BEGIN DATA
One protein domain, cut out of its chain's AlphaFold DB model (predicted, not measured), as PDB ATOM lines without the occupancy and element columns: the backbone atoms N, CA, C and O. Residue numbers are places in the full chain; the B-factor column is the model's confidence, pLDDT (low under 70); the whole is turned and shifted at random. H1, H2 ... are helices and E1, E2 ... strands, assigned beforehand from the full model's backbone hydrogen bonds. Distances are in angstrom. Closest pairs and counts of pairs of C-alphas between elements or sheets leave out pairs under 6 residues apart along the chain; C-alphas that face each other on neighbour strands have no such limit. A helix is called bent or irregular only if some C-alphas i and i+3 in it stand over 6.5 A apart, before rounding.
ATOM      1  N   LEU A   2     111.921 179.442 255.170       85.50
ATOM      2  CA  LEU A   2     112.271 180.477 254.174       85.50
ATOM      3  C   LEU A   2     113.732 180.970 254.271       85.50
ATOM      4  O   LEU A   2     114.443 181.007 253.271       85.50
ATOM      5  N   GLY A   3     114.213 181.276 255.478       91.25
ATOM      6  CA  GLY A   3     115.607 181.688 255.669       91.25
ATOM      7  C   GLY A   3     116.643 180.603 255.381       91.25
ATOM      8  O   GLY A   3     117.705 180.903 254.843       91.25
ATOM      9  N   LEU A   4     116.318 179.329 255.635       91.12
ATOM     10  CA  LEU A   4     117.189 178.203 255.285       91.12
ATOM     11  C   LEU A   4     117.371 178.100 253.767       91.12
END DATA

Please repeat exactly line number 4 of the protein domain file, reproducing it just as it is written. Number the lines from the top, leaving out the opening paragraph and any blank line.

ATOM      4  O   LEU A   2     114.443 181.007 253.271       85.50